Posted: Monday May 2, 2011 7:45AM ; Updated: Monday May 2, 2011 1:21PM
Peter King

News of NFL draft takes a backseat to news of bin Laden's death

Story Highlights

Thoughts on the past 10 years, since the Sept. 11, 2001, attack on America

Observations on the draft, including the Patriots ignoring a huge need

Quotes of the Week, Stats of the Week, 10 Things I Think I Think and more

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The American flag is a ubiquitous presence at NFL games. Here, former Marine Ahmard Hall carries it out before a Titans game.
The American flag is a ubiquitous presence at NFL games. Here, former Marine Ahmard Hall carries it out before a Titans game.
Getty Images

SANTA CLARA, Calif. -- The NFL can wait. Osama bin Laden is dead.

Amazing sitting here in the early hours of this morning, after hearing President Obama announce the death of al Qaeda kingpin Osama bin Laden, the man we've been trying to find for almost 10 years, ever since the plot to fly planes into buildings changed our way of life on Sept. 11, 2001. Ten years. And what an eerie end. While the world was following the Royal Wedding in England on Friday, Obama was giving the orders to have Navy Seals swoop into the bin Laden compound and take out bin Laden at all costs. The attack, on Sunday, took 44 minutes from start to finish, CNN reported, and ended with the Seals carrying bin Laden's body out with them.

It was fascinating to be up all night and to see and feel the upshot of it. Reporter Jim Forman of KING5-TV in Seattle was on a Delta flight with TV and Internet and sent this tweet at 11:18 p.m.: "9/11 widow on my flight. In tears. Comforted by entire cabin. Life altering event to see.'' College campuses and city streets erupted in celebration; a photo from Penn State showed thousands in downtown State College. The front page of this morning's Chicago Sun-Times floated around Twitter, a close-up of bin Laden's face, with the word "DEAD'' across the bottom.

Smarter people than I will write today about what it means. I don't have anything deep on that, other than this: We kept our word. We said we were going after bin Laden and wouldn't stop until we found him. It took a decade, but we did it, and I'm so proud of the men and women who have done their part to defend our country and find bin Laden.

It's really been a remarkable 10 years, years that changed our lives. I don't just mean by how much of a pain air travel's become either. I mean, and not to be corny, we've gained (I think) more of an appreciation for living in this country. I was living in New Jersey on Sept. 11, 2001, 15 miles from Ground Zero, when the first Twin Tower went down. I got in the car and sped to the New Jersey Blood Center in West Orange, 10 minutes from my house. There was a line a city-block long winding out of the building already to give blood that, alas, was never needed. Talk about getting goose bumps.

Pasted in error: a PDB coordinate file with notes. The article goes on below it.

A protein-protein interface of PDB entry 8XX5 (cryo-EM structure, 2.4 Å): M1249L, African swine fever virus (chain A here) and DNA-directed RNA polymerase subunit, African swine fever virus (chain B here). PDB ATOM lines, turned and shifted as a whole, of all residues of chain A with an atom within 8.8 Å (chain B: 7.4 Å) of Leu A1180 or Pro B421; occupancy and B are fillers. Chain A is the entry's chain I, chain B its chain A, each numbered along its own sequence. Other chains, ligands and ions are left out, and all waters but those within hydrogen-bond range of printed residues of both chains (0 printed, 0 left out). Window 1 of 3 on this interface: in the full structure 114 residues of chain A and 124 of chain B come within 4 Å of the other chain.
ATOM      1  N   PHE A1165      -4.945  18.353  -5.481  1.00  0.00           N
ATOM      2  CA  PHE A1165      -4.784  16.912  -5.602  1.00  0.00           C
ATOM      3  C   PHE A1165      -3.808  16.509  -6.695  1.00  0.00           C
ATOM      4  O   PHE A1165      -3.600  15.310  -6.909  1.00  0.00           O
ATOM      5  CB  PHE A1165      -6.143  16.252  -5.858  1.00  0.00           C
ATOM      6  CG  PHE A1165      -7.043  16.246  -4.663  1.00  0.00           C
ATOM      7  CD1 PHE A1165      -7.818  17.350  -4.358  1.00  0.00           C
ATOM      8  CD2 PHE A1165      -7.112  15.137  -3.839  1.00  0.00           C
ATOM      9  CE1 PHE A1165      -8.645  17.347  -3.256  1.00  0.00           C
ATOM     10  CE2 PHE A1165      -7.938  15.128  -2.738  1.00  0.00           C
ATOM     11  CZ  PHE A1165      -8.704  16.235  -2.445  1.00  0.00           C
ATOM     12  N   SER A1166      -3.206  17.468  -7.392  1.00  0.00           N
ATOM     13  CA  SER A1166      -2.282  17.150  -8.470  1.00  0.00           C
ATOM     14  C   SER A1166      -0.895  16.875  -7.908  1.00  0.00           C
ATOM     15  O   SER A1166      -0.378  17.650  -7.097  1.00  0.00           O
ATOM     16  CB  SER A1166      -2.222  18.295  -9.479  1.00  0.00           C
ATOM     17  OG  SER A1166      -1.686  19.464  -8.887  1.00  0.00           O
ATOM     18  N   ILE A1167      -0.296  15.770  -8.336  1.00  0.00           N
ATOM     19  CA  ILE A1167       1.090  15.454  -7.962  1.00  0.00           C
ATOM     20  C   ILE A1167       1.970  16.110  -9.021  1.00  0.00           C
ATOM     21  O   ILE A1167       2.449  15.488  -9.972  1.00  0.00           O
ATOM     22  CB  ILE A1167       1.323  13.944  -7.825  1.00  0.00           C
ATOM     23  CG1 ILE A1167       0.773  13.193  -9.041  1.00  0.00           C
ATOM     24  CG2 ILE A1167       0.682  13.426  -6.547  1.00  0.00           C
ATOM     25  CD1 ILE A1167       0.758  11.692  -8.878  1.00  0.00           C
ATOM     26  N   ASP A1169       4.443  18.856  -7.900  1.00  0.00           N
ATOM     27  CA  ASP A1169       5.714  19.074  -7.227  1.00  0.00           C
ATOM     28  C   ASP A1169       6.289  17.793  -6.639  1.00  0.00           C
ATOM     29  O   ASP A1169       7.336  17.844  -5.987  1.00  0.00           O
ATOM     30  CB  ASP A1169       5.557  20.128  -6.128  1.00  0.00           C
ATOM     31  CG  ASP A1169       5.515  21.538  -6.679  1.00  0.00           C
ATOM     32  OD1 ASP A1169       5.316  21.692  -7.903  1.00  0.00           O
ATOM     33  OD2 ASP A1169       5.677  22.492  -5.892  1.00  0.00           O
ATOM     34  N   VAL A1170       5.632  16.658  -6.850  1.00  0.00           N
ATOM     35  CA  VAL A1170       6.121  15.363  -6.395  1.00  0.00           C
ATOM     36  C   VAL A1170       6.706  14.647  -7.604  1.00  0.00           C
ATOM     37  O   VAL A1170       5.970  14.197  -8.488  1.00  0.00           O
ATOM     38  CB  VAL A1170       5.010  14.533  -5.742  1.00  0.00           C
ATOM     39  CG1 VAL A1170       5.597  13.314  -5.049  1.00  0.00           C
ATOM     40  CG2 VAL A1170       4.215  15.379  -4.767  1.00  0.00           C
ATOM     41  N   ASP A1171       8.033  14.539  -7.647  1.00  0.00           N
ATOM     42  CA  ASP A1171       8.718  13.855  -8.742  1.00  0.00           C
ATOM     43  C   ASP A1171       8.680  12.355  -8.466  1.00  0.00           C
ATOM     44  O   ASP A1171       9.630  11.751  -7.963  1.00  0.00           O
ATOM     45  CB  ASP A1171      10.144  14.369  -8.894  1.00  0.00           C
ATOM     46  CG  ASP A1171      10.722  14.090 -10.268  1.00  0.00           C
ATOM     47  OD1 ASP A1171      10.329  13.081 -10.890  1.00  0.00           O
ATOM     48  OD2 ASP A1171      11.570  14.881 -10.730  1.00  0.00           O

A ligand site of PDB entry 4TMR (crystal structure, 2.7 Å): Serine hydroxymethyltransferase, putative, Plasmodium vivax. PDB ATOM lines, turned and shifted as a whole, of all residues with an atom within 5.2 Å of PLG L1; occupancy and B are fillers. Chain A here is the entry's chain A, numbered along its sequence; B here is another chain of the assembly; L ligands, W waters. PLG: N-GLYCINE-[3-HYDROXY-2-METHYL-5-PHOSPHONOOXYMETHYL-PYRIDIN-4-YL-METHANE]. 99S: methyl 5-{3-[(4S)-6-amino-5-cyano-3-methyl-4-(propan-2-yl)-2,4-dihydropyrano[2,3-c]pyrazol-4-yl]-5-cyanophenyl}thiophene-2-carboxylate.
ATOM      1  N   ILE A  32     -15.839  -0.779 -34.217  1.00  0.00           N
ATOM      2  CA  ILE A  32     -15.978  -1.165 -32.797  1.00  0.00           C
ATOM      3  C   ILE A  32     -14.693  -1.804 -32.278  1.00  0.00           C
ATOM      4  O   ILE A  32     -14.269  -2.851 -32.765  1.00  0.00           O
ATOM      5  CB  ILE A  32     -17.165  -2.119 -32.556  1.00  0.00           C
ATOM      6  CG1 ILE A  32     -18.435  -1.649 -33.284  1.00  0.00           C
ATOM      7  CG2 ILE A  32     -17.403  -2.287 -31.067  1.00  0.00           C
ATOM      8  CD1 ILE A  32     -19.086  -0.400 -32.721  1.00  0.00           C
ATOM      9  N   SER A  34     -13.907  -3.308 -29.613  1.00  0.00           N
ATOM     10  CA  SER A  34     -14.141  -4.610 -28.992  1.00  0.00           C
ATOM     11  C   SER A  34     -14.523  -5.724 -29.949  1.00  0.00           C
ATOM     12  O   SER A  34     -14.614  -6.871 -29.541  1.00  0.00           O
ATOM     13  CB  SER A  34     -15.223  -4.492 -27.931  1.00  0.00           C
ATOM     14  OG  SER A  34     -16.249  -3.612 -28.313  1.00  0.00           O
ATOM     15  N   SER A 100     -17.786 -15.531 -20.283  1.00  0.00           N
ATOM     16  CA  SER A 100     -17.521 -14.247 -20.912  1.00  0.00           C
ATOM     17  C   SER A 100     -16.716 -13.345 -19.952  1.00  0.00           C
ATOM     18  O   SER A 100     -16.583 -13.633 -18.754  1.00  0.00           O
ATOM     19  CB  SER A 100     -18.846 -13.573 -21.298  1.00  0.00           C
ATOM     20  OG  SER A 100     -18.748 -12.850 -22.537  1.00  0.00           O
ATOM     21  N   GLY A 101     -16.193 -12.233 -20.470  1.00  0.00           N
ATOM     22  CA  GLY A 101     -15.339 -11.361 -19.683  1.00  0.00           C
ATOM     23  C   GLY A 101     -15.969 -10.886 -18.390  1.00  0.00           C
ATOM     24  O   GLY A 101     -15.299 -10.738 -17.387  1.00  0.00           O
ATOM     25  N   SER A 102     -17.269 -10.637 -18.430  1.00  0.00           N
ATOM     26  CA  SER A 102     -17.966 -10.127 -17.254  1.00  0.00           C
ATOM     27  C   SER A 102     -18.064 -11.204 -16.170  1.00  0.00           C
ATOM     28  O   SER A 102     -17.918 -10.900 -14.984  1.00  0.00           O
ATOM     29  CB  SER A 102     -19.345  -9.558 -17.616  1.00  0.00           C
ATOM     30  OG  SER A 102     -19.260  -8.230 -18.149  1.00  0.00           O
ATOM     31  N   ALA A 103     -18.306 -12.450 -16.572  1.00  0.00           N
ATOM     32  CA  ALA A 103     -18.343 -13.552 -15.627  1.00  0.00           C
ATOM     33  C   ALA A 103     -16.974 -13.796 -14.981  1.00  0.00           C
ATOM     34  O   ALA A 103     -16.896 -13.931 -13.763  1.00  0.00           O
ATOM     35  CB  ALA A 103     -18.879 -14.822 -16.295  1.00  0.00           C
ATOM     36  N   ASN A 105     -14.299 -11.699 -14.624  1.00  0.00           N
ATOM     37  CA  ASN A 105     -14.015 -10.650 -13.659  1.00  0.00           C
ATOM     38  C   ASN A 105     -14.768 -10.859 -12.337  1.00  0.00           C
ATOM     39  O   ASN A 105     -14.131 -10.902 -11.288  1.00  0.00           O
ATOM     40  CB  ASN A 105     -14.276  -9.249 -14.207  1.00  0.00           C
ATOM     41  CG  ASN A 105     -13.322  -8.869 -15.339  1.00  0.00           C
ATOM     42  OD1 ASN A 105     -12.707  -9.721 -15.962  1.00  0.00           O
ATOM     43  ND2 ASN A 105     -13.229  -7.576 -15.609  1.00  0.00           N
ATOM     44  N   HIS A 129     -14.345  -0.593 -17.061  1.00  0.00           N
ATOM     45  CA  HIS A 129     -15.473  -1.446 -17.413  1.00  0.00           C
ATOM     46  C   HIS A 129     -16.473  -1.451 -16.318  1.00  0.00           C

A few days later, my daughter Mary Beth, a sophomore on the Montclair High field hockey team, and I went in search of American flag patches to put on all frosh, JV and varsity field hockey jerseys. None in Jersey. But we found a dank, tiny sewing shop in Chinatown, in Manhattan, and picked up 150 flags patches for the uniforms. On the way back to the car, for no reason and for every reason, Mary Beth said, "I love America.'' Talk about getting goose bumps.

Mayor Giuliani was asking citizens to please support the restaurants of the city, because people were afraid to come into the city, fearful of another attack. So my wife and I organized a party of 16 to come into the city 10 days after the attack for dinner at Carmine's in midtown. At the table next to us were 15 Buffalo firefighters, all taking vacation time to work at Ground Zero. When they rose to leave -- they paid for nothing that night -- one person at our table started clapping. Then we all did. Then we stood. Then the entire restaurant stood, clapping and whistling and slapping the firefighters on the back. A few of them dabbed at their eyes. Talk about getting goose bumps.